Though large, self-insured companies have been using it for years, pre-claim nurse triage has not yet been wholeheartedly embraced by workers’ compensation carriers, according to Brian Cullen, managing director of Triage for Medcor, an outsourcing service that works to improve outcomes and reduce costs.
“Claim people are so sure that they have everything done with the claim, but they don’t quite get pre-claim first aid screening, which all the big companies have already proven works great for the 17 years we’ve been doing it. It’s fascinating to watch an industry wake up to this best practice,” said Cullen.
According to Cullen, Medcor works with about 15 carriers now and says it’s still in the very early stages of the adoption curve. Captives have embraced pre-claim nurse triage while state funds have also been slow to adopt the system.
He said a nurse answers the phone directly and after obtaining a name and location will begin series of questions on defining the injury. The system can handle multiple injuries due to a patent the company has that enables parallel triaging of multiple injuries simultaneously.
Initially, the nurse will try to rule out a call to 911.
“Literally, one percent of all calls we take result in a recommendation of 911,” Cullen said.
One insurer that sees benefits in using early claims triaging is Secura.
“We have been doing it since late 2011. We were fully engaged with it by about the middle of 2012,” said Tony Brecunier, director of workers’ compensation for Secura. “We had some of our agents who had a 24/7 nurse triage on some of their program accounts, and were telling us that they were seeing benefits of lesser claims reported, better reporting, lower lag time reporting.”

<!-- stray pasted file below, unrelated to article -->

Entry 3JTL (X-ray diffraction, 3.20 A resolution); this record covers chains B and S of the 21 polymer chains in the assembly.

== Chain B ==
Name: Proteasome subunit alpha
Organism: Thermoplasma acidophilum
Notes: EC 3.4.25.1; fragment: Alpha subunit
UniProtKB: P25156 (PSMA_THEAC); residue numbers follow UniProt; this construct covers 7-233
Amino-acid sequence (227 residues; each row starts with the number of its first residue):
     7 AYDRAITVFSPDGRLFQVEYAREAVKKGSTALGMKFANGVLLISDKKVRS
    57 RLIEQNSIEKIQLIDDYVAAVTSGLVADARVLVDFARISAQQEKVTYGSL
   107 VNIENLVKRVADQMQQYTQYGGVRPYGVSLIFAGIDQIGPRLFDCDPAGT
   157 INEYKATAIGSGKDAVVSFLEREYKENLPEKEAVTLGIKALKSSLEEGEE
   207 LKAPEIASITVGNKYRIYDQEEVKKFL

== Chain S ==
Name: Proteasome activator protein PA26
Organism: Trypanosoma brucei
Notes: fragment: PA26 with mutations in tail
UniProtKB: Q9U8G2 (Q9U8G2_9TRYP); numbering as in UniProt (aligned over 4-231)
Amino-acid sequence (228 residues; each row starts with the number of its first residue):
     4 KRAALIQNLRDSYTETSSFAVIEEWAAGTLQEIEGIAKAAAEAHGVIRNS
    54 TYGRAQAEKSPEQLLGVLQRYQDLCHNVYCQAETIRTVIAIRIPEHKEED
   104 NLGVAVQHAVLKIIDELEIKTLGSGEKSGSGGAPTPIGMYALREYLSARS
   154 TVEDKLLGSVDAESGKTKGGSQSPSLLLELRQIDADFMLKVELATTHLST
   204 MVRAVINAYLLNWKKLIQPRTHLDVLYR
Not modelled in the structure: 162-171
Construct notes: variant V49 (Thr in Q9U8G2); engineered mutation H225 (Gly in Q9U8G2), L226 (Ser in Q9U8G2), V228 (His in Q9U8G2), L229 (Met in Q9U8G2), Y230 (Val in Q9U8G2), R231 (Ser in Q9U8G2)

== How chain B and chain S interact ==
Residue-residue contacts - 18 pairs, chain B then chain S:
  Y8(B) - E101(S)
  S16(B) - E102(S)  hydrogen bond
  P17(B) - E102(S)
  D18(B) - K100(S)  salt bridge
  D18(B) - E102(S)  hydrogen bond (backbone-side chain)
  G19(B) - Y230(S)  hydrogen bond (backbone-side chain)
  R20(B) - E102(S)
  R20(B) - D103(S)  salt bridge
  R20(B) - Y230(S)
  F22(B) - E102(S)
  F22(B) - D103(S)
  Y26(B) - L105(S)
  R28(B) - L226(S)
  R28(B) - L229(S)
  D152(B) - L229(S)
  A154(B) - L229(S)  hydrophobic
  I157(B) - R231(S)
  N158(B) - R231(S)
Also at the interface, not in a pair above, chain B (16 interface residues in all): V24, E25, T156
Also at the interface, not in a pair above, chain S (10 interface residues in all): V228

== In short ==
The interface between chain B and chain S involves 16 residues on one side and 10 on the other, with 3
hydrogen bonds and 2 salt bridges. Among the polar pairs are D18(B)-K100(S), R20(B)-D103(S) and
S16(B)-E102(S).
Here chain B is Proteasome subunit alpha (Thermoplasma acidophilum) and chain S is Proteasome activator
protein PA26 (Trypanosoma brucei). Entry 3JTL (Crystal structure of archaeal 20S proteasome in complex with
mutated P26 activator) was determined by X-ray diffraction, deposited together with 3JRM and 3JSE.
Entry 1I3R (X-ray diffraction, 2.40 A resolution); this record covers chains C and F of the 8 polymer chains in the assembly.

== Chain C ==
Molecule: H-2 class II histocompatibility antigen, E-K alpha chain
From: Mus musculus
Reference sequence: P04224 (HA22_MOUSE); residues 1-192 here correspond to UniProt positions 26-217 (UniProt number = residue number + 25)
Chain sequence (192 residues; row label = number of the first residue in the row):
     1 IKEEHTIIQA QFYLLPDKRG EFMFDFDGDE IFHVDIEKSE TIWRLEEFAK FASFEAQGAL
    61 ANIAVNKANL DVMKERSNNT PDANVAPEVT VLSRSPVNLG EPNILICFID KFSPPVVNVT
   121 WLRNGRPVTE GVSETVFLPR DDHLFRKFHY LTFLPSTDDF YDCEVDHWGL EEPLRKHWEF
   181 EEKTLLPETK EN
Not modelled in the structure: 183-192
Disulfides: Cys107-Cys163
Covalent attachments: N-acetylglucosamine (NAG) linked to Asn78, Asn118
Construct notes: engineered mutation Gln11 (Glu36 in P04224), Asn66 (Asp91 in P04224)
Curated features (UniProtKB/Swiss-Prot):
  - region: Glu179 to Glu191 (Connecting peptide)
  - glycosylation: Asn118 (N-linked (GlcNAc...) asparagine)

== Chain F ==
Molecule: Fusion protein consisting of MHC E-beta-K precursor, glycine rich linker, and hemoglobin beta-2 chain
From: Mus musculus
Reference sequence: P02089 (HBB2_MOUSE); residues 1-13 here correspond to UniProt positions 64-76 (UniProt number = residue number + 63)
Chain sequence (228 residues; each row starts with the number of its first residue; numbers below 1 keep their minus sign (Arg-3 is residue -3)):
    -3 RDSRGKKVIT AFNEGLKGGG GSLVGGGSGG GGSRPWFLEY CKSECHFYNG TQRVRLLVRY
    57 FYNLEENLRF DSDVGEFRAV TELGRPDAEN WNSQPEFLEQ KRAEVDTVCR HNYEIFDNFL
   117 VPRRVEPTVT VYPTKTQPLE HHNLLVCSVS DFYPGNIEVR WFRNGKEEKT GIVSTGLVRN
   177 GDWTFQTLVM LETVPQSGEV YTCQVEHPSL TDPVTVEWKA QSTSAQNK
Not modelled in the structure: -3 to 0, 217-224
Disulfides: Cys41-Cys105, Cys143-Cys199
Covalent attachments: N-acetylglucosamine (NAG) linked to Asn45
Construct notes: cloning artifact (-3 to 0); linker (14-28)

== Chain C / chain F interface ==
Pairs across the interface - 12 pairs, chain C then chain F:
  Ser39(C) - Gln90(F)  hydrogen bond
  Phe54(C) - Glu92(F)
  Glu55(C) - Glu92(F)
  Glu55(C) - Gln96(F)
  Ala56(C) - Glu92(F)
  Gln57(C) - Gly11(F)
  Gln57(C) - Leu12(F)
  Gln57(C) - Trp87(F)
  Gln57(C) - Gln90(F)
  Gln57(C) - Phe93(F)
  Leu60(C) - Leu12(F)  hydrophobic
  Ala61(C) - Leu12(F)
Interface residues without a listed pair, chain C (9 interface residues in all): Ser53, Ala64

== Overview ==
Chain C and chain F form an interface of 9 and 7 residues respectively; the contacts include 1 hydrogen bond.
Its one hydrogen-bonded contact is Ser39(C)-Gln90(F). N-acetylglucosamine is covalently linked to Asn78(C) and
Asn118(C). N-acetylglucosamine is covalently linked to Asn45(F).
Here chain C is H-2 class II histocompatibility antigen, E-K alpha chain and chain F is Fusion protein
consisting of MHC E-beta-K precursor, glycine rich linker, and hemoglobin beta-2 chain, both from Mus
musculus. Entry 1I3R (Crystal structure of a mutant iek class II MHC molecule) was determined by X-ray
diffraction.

Brecunier said that while Secura’s workers’ compensation program had reactive programs in place, such as bill review and a pharmacy vendor, the company recognized an opportunity to improve the outcome before an injured worker is treated.
Medcor pioneered telephonic triage, according to Cullen.
“We literally now have taken 1.7 million phone calls in 17 years, and we’re taking about a thousand a day with a call center staffed with RNs,” said Cullen. “We have algorithms that we’ve homegrown, we own our own software company,” he said.
The company uses big data to continually improve the questions. He offered an example where an injured worker strains his back and isn’t sure what to do.
“We call our service ‘decision support,’” said Cullen “We don’t use the word diagnosis because that implies a site visit face to face, where a nurse is poking and probing and doing something that’s the practice of medicine. We use registered nurses, but it’s really the systems and these algorithms that are geared specifically to workplace incidents and answering whether more medical attention is needed.” He said that if the system determines medical attention is needed a pop-up box offers suggested network providers from a list of more than 160,000 locations that are pre-programmed into the system.